Worship Service for the 9th Sunday after Pentecost

Hi everyone!

The worship video for the 9th Sunday after Pentecost is ready to go live at 10am, August 2nd. The bulletin can be found here. If you want the full worship experience, please have a bowl of water, something small to eat and drink, and a lit candle nearby just to set the mood. The bowl of water and food are referenced and used in the service, but the candle is more just for the ambiance. But I believe God is praised either way, so whichever way you prefer.

Peace be with you!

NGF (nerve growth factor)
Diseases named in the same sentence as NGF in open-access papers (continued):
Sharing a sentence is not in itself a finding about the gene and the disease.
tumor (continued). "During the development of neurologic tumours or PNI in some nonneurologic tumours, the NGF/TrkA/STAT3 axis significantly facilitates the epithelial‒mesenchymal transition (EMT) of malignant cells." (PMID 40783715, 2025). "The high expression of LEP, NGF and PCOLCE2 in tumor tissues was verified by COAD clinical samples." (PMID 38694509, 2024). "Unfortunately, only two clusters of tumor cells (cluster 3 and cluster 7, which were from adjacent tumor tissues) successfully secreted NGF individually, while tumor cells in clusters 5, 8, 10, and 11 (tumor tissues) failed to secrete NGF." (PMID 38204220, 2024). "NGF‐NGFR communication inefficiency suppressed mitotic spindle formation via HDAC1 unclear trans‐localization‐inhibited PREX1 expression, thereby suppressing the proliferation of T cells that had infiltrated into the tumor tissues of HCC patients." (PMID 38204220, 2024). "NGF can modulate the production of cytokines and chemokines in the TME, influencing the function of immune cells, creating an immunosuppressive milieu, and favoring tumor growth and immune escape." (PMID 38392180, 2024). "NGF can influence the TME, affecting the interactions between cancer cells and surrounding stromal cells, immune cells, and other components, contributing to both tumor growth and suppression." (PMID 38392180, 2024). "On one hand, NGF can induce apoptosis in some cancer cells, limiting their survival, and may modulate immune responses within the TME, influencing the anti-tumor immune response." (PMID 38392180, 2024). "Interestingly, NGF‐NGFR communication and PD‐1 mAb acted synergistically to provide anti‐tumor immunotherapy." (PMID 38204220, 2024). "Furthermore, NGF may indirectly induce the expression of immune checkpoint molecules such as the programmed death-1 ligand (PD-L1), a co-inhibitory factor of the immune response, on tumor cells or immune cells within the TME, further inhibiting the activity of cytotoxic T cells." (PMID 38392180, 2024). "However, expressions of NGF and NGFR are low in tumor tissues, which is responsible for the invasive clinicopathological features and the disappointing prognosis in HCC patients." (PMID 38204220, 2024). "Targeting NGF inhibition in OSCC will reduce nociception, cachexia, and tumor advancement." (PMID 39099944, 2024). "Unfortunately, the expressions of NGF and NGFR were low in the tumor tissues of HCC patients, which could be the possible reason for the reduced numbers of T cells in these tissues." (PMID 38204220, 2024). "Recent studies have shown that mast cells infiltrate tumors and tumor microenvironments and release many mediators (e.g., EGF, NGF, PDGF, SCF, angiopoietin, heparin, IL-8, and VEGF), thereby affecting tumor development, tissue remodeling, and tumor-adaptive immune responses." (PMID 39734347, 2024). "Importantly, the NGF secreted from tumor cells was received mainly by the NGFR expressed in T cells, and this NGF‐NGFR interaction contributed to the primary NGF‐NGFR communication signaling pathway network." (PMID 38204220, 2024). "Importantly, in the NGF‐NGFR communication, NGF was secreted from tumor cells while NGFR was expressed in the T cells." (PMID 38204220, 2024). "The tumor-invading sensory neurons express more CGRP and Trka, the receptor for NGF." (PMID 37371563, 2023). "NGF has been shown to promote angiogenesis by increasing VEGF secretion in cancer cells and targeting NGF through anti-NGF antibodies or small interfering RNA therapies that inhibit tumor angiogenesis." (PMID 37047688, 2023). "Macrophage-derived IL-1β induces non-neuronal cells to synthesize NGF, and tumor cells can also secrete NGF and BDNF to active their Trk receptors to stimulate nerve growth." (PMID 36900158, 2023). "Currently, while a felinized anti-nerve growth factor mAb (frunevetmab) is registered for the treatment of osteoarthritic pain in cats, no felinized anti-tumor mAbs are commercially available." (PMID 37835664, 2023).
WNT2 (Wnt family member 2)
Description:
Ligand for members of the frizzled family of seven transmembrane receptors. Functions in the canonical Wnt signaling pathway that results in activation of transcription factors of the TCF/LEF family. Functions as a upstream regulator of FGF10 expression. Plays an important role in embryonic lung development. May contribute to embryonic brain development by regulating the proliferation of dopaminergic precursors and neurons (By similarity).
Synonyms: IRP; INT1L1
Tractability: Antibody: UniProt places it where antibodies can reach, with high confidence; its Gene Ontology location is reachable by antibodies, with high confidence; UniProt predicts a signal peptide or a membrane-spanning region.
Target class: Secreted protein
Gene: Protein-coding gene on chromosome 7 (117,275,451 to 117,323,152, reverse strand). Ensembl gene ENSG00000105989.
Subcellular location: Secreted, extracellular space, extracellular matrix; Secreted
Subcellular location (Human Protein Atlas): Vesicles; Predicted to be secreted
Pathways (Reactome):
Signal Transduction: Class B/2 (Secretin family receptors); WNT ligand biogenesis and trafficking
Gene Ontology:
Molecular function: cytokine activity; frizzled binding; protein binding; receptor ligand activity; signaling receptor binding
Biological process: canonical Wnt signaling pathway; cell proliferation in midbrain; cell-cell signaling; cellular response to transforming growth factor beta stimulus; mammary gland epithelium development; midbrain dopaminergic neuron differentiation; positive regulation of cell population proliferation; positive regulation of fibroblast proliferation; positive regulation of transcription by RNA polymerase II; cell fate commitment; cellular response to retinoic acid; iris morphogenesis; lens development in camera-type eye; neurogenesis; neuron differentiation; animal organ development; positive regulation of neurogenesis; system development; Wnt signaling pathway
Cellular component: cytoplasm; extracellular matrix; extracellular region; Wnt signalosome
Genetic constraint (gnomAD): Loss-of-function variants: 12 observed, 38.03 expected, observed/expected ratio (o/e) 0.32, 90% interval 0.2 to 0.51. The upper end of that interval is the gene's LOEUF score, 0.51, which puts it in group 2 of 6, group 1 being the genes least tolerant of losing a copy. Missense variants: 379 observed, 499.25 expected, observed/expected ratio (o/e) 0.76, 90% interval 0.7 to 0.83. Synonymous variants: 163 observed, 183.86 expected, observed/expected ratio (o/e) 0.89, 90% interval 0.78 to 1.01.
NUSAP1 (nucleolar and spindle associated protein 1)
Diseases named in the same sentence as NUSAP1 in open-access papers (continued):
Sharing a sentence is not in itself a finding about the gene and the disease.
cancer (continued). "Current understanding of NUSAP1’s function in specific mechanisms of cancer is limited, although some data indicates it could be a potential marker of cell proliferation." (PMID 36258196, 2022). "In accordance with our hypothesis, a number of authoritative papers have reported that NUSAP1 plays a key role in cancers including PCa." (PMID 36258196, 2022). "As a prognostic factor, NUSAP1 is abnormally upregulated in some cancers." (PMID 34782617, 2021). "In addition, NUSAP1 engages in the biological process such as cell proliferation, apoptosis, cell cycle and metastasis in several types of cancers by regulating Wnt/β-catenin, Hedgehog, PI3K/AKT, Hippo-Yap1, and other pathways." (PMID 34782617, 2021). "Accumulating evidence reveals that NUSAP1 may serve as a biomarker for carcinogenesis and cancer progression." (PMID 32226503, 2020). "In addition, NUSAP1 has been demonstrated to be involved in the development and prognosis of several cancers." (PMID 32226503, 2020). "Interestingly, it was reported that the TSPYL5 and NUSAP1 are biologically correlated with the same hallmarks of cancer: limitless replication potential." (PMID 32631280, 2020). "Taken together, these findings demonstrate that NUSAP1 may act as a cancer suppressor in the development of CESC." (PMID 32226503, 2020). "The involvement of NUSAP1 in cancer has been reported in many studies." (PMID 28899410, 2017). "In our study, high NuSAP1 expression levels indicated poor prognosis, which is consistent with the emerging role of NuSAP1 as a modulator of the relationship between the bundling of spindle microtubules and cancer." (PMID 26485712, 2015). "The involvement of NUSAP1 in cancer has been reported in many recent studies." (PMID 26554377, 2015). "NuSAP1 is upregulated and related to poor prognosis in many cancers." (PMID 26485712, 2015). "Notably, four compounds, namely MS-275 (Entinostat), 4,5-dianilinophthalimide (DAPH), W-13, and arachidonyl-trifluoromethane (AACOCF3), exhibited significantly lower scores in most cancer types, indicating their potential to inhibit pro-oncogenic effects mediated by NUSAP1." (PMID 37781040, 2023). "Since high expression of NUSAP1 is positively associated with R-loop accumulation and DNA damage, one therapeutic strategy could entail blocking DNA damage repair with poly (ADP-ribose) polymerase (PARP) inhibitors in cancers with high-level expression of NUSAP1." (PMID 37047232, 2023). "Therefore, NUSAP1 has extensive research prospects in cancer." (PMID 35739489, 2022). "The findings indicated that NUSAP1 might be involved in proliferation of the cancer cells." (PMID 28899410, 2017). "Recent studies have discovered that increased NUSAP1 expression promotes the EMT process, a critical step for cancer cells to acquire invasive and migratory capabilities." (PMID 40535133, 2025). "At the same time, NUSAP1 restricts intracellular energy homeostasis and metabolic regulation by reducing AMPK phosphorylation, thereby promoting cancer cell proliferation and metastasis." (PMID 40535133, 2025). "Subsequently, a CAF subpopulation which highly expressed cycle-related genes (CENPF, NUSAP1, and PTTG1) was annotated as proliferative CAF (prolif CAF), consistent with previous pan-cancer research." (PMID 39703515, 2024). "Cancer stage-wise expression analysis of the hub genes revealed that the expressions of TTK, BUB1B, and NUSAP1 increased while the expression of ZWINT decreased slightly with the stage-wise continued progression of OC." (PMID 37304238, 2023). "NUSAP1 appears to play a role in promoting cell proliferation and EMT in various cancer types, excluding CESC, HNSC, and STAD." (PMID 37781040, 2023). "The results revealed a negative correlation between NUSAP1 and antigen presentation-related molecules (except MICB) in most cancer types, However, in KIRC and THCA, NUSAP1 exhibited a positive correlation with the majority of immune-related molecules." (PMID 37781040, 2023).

If the video doesn’t work, please click here.

Generous and providing God, by your Spirit may we be fed by your Word.  Fill us with your bread of life and empower us with your compassion and love, through Jesus Christ.  Amen.

Can you believe that it’s been 21 weeks since we started having worship online?  Meaning it’s been 22 weeks since we had a worship service together in person in this space.  Which means it’s been at least 23 weeks since many of you have even stepped foot in the building…

Time flies, huh?  And I know many of you are tired of this. Many of you are tired of restricted activities, restricted contact with others, restricted menu selection at your favourite restaurants.  Many of you are tired of having to wear masks, washing masks, and frowning on those not wearing masks.  Many of you are just tired and want things to go back to the way they were.